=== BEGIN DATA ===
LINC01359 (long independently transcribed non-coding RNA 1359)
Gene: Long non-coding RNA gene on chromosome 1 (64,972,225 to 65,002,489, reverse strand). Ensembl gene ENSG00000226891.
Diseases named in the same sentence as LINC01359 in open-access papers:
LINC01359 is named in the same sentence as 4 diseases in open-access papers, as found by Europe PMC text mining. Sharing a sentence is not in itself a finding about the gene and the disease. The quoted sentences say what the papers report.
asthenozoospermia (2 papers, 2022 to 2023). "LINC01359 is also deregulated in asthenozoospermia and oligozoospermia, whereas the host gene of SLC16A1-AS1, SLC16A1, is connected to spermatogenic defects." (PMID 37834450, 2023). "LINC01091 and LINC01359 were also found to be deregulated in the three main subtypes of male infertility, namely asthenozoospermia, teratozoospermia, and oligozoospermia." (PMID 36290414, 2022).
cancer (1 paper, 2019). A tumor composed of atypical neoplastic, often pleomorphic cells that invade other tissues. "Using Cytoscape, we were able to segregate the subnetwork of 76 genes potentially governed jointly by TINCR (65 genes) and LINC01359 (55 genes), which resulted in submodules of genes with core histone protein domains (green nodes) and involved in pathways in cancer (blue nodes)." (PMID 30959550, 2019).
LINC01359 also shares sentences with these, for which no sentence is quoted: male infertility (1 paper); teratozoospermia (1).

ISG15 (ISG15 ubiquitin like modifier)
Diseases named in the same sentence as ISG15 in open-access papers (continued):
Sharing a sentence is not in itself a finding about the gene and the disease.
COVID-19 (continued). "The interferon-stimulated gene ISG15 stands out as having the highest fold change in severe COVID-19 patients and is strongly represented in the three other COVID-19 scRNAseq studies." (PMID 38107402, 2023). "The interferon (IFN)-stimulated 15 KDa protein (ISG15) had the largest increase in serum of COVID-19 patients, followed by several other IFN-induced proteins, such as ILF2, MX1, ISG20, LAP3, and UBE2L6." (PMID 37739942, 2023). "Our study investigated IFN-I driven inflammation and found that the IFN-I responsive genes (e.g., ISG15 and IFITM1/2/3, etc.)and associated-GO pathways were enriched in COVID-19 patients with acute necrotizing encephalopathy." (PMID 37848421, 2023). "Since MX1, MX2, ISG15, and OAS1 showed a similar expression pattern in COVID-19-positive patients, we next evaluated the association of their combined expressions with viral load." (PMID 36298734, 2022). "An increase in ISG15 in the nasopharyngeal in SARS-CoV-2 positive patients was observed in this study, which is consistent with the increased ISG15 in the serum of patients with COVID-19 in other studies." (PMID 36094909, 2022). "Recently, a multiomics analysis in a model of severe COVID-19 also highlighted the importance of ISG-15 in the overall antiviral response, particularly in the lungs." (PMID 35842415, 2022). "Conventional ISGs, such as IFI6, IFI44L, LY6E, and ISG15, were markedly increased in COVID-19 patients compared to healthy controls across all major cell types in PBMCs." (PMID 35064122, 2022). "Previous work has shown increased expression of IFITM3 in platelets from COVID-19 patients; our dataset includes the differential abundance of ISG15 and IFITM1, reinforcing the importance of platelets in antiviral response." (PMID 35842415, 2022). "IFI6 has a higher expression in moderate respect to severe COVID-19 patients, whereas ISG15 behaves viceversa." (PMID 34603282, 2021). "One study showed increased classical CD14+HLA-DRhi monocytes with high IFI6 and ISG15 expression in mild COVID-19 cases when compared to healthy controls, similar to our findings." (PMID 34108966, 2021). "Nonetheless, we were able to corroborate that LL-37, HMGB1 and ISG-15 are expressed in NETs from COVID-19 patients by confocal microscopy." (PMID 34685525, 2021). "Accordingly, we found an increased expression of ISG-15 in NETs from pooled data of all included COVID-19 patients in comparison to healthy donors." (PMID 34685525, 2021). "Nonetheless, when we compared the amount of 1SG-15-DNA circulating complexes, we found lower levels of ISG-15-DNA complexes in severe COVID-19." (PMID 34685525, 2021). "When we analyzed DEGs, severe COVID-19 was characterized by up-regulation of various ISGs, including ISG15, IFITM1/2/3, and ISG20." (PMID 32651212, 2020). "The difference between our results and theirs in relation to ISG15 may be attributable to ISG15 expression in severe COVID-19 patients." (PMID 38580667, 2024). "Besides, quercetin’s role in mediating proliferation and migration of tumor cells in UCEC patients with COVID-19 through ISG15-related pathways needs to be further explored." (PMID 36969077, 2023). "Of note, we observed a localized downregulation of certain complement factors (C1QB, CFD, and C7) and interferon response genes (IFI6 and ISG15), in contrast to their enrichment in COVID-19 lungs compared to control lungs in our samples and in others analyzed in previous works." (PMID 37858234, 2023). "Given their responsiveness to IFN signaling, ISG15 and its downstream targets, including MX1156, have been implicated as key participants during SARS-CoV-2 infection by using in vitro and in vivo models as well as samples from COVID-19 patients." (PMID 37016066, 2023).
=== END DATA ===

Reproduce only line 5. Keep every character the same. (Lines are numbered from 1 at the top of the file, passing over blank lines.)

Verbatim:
asthenozoospermia (2 papers, 2022 to 2023). "LINC01359 is also deregulated in asthenozoospermia and oligozoospermia, whereas the host gene of SLC16A1-AS1, SLC16A1, is connected to spermatogenic defects." (PMID 37834450, 2023). "LINC01091 and LINC01359 were also found to be deregulated in the three main subtypes of male infertility, namely asthenozoospermia, teratozoospermia, and oligozoospermia." (PMID 36290414, 2022).